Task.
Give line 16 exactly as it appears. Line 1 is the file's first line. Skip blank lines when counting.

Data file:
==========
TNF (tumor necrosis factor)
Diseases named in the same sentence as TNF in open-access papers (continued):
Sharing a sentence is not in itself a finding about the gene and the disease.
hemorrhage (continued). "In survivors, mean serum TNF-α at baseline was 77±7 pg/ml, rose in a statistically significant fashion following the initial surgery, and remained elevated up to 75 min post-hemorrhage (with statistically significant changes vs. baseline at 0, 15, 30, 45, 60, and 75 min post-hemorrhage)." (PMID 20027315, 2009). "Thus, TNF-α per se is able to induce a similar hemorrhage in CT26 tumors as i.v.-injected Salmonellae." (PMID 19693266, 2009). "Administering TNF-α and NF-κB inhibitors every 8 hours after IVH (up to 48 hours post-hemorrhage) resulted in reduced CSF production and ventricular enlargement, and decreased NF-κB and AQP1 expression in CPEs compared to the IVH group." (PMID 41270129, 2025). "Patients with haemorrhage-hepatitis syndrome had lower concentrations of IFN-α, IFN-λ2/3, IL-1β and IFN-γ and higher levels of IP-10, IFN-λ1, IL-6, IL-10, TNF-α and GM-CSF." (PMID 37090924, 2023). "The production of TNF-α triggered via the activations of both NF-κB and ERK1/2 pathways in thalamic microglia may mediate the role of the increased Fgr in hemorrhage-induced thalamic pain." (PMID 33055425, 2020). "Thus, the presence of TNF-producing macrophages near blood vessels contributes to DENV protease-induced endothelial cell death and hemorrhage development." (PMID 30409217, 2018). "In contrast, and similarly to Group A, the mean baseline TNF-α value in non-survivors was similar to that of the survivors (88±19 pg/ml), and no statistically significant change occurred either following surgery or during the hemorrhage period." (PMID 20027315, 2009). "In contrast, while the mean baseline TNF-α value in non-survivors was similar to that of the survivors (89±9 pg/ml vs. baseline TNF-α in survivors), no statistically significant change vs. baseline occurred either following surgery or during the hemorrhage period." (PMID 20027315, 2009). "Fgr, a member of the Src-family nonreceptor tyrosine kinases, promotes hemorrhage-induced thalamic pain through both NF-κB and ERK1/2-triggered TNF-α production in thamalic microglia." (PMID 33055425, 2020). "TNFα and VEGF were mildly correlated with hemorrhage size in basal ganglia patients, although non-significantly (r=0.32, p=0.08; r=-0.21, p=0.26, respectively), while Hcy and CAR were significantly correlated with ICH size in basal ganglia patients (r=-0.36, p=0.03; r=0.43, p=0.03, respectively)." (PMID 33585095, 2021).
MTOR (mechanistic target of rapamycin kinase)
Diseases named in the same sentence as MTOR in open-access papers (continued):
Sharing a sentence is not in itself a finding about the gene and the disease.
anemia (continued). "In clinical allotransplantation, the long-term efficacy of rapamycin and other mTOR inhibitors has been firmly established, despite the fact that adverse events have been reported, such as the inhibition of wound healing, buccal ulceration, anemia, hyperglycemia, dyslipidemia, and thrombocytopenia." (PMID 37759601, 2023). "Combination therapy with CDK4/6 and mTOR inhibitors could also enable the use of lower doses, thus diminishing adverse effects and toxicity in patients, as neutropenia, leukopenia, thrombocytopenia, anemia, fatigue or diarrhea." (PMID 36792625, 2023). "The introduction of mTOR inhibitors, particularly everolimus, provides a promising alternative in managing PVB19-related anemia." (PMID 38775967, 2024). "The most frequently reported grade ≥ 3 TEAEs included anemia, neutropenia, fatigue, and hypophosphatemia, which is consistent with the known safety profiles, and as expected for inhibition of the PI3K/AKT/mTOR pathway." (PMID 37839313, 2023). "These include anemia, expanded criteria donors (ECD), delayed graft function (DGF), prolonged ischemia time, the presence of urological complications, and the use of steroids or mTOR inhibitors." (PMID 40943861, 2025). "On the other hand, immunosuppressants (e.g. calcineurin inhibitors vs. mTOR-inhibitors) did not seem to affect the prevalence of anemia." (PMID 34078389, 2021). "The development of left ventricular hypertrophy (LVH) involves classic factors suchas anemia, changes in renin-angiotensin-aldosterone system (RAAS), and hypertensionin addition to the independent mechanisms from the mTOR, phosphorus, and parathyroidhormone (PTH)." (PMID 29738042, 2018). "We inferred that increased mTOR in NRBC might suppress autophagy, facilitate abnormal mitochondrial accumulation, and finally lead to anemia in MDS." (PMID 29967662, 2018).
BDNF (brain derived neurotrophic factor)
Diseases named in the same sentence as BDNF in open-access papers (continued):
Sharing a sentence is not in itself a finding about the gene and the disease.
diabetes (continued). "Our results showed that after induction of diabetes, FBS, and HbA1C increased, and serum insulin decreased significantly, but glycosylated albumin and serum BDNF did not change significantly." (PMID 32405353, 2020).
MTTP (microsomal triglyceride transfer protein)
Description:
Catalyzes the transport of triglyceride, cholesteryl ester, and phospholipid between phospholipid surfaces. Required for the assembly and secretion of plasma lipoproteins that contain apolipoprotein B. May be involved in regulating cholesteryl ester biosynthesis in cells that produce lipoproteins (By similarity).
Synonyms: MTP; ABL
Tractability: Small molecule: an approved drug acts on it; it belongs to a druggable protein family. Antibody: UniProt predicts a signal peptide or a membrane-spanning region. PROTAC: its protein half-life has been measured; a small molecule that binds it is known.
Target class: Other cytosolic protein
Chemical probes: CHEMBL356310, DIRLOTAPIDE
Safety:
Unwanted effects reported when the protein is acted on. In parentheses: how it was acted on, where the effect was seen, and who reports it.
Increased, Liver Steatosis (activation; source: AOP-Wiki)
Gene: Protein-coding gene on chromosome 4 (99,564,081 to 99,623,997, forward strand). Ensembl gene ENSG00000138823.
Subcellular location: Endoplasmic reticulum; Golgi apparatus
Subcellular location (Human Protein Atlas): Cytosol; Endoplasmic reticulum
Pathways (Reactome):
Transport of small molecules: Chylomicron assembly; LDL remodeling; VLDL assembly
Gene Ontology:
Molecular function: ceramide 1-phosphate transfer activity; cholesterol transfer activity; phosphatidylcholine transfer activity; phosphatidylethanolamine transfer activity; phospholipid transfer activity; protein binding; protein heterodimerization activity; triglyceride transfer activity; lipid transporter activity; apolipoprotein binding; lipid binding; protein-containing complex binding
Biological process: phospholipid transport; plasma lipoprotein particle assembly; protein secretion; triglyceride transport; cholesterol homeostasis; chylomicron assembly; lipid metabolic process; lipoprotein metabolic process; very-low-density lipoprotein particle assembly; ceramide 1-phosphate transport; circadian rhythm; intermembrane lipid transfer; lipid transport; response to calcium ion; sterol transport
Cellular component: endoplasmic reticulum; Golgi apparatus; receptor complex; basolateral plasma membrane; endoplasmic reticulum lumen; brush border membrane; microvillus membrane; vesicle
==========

Synonyms: MTP; ABL